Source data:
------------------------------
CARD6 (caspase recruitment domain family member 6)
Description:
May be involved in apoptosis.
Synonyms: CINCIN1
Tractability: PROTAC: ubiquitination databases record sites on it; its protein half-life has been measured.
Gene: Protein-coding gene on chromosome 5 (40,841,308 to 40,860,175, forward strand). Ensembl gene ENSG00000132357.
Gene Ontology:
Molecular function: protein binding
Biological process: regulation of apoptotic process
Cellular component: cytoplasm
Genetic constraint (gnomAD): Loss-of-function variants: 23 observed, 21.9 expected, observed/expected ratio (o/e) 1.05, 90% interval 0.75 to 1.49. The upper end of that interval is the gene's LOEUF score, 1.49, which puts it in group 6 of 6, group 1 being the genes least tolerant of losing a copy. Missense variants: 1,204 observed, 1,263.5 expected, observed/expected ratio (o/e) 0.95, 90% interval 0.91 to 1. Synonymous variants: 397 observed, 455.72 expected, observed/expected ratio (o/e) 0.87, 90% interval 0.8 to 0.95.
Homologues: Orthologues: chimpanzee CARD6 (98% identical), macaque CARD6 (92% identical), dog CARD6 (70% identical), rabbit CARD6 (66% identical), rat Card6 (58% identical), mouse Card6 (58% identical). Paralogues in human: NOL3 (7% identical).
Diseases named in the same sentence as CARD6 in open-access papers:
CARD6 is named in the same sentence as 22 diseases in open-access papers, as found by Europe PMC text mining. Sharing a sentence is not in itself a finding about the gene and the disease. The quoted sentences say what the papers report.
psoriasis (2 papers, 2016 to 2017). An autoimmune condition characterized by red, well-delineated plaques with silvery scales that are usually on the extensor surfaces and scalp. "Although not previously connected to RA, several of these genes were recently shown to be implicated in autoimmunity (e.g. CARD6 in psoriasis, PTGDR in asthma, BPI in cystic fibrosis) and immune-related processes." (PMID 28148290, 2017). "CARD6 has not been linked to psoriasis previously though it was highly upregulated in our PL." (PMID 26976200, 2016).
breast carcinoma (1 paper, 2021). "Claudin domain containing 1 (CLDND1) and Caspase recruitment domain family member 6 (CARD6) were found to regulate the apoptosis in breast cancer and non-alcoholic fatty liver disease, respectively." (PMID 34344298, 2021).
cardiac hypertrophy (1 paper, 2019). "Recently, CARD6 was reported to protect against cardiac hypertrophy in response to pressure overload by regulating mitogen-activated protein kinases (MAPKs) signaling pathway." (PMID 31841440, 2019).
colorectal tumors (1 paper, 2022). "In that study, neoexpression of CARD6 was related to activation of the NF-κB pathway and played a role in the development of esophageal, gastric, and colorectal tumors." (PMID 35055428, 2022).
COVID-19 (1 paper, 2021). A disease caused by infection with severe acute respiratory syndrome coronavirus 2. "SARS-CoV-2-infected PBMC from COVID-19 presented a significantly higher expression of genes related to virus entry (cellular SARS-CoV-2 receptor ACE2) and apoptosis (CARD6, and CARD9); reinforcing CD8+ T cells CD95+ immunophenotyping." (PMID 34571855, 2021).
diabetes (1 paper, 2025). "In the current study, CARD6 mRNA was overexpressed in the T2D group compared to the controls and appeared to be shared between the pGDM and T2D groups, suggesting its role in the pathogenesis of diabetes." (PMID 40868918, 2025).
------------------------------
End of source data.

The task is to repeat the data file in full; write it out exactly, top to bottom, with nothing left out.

CARD6 (caspase recruitment domain family member 6)
Description:
May be involved in apoptosis.
Synonyms: CINCIN1
Tractability: PROTAC: ubiquitination databases record sites on it; its protein half-life has been measured.
Gene: Protein-coding gene on chromosome 5 (40,841,308 to 40,860,175, forward strand). Ensembl gene ENSG00000132357.
Gene Ontology:
Molecular function: protein binding
Biological process: regulation of apoptotic process
Cellular component: cytoplasm
Genetic constraint (gnomAD): Loss-of-function variants: 23 observed, 21.9 expected, observed/expected ratio (o/e) 1.05, 90% interval 0.75 to 1.49. The upper end of that interval is the gene's LOEUF score, 1.49, which puts it in group 6 of 6, group 1 being the genes least tolerant of losing a copy. Missense variants: 1,204 observed, 1,263.5 expected, observed/expected ratio (o/e) 0.95, 90% interval 0.91 to 1. Synonymous variants: 397 observed, 455.72 expected, observed/expected ratio (o/e) 0.87, 90% interval 0.8 to 0.95.
Homologues: Orthologues: chimpanzee CARD6 (98% identical), macaque CARD6 (92% identical), dog CARD6 (70% identical), rabbit CARD6 (66% identical), rat Card6 (58% identical), mouse Card6 (58% identical). Paralogues in human: NOL3 (7% identical).
Diseases named in the same sentence as CARD6 in open-access papers:
CARD6 is named in the same sentence as 22 diseases in open-access papers, as found by Europe PMC text mining. Sharing a sentence is not in itself a finding about the gene and the disease. The quoted sentences say what the papers report.
psoriasis (2 papers, 2016 to 2017). An autoimmune condition characterized by red, well-delineated plaques with silvery scales that are usually on the extensor surfaces and scalp. "Although not previously connected to RA, several of these genes were recently shown to be implicated in autoimmunity (e.g. CARD6 in psoriasis, PTGDR in asthma, BPI in cystic fibrosis) and immune-related processes." (PMID 28148290, 2017). "CARD6 has not been linked to psoriasis previously though it was highly upregulated in our PL." (PMID 26976200, 2016).
breast carcinoma (1 paper, 2021). "Claudin domain containing 1 (CLDND1) and Caspase recruitment domain family member 6 (CARD6) were found to regulate the apoptosis in breast cancer and non-alcoholic fatty liver disease, respectively." (PMID 34344298, 2021).
cardiac hypertrophy (1 paper, 2019). "Recently, CARD6 was reported to protect against cardiac hypertrophy in response to pressure overload by regulating mitogen-activated protein kinases (MAPKs) signaling pathway." (PMID 31841440, 2019).
colorectal tumors (1 paper, 2022). "In that study, neoexpression of CARD6 was related to activation of the NF-κB pathway and played a role in the development of esophageal, gastric, and colorectal tumors." (PMID 35055428, 2022).
COVID-19 (1 paper, 2021). A disease caused by infection with severe acute respiratory syndrome coronavirus 2. "SARS-CoV-2-infected PBMC from COVID-19 presented a significantly higher expression of genes related to virus entry (cellular SARS-CoV-2 receptor ACE2) and apoptosis (CARD6, and CARD9); reinforcing CD8+ T cells CD95+ immunophenotyping." (PMID 34571855, 2021).
diabetes (1 paper, 2025). "In the current study, CARD6 mRNA was overexpressed in the T2D group compared to the controls and appeared to be shared between the pGDM and T2D groups, suggesting its role in the pathogenesis of diabetes." (PMID 40868918, 2025).